All correct - I've heard of Connell's study more in the context of realized niche width, but I suppose the other examples works just as well.

Don't forget to hide :D
Went up and fixed the hiding! :D

In a standard tundra biome, a company is drilling oil. It is mid-summer and the top layer of permafrost has melted. Give an example of how this company and its workers could affect the annual group of migratory birds that settle in the biome during the summer.
They could disturb the site of the birds' nesting, and their presence could inhibit the use of a site with human-phobic species. Permafrost does not typically melt in summer - this is why it is called perma(permentantly)frost(frozen). If the oil pipeline has caused the permafrost to melt in some way, then they would draw the surface water down, as there would be a lower impermeable layer, which could affect plants the birds feed upon.
While I can see the reasoning in your answer, the answer I found through my research to my albeit vague question is actually this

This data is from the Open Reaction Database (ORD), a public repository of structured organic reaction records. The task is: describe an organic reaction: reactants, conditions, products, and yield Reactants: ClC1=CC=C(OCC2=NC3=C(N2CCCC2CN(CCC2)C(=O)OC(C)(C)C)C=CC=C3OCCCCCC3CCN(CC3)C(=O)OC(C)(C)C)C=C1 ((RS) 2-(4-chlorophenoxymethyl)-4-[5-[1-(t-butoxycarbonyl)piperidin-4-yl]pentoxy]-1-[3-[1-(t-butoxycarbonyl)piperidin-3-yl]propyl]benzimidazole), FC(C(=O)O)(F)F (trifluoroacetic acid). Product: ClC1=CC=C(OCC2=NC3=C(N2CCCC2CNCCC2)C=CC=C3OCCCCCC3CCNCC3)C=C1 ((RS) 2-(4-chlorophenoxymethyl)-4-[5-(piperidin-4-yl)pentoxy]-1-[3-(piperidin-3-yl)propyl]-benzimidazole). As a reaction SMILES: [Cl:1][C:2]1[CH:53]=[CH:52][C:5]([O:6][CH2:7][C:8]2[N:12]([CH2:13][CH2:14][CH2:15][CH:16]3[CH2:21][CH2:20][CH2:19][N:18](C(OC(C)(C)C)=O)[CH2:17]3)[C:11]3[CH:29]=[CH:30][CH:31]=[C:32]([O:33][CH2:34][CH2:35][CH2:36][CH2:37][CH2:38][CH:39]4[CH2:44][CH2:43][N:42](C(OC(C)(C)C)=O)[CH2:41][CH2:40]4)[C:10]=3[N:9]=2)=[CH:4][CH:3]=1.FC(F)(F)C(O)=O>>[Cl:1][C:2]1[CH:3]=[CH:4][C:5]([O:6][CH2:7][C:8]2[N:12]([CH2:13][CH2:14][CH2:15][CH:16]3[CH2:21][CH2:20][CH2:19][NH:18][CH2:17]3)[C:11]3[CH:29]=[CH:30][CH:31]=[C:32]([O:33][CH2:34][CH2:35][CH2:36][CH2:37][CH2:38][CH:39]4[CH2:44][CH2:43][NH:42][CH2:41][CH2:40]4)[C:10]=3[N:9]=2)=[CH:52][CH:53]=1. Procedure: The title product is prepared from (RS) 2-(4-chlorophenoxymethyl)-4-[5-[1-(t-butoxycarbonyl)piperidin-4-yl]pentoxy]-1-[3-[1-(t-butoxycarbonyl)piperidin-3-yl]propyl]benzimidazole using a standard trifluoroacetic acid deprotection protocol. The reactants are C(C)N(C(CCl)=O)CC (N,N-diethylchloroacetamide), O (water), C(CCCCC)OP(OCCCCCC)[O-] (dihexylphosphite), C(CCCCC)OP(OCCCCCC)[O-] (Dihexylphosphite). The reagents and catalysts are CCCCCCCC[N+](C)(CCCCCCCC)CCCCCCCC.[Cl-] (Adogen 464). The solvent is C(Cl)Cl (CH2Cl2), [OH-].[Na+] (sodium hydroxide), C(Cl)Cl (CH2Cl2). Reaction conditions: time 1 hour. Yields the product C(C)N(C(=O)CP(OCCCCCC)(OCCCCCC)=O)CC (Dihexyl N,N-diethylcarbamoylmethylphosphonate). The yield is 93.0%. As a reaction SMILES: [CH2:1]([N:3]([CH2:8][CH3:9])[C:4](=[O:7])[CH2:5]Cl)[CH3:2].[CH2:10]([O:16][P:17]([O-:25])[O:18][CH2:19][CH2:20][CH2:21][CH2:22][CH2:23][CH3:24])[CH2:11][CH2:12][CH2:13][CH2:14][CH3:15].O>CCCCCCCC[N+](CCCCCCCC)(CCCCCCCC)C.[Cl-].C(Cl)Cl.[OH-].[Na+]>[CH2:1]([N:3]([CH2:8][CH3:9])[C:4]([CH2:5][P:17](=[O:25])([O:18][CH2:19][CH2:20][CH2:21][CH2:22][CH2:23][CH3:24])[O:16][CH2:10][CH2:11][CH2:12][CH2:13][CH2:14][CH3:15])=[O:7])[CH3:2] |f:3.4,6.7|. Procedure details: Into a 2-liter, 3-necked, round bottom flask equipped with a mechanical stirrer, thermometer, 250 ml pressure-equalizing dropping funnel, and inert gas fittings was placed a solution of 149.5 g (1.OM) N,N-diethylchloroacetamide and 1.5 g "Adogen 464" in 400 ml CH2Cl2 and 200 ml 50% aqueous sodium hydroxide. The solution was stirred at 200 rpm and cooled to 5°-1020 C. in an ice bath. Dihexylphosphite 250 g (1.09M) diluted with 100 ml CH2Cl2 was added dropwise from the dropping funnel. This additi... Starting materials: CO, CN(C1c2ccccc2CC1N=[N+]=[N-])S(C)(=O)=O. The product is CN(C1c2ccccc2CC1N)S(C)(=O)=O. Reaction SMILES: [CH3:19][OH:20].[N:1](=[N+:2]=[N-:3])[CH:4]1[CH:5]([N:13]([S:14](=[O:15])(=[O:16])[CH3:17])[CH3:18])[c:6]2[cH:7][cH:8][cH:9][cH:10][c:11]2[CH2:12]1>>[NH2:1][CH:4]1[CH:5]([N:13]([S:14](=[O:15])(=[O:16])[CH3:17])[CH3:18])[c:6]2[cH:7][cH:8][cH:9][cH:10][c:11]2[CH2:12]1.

In the summer, the very top layer of permafrost does in fact melt, I believe. If not, it could be the snow, my bad if that's the case. Either way, this creates many puddles, streams, marshes. The stagnant pools of water allow hordes of mosquitoes, which were preserved under the snow/permafrost with anti-freeze, to be born/revived. These hordes of insects then attract the migratory birds, as the temporary abundance of food makes it ideal for them. The company and its workers would most likely use pesticides to kill the insects, thus killing the migrating birds' food source. I just took a look at the textbook I'm using, and it says that "surface soils that each summer but are generally underlain by a layer of permafrost that may be many meters thick." So perhaps the "surface soils" aren't classified as permafrost? An additional cause for the abundance of water in the summer is "because average annual temperatures are so low, precipitation exceeds evaporation. As a consequence, the short summers are soggy and the tundra landscape is alive with ponds and streams."
Don't forget to hide! Your go! :D

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Re: Ecology B/C

Postby gavinnupp » December 5th, 2016, 10:30 pm

While I can see the reasoning in your answer, the answer I found through my research to my albeit vague question is actually this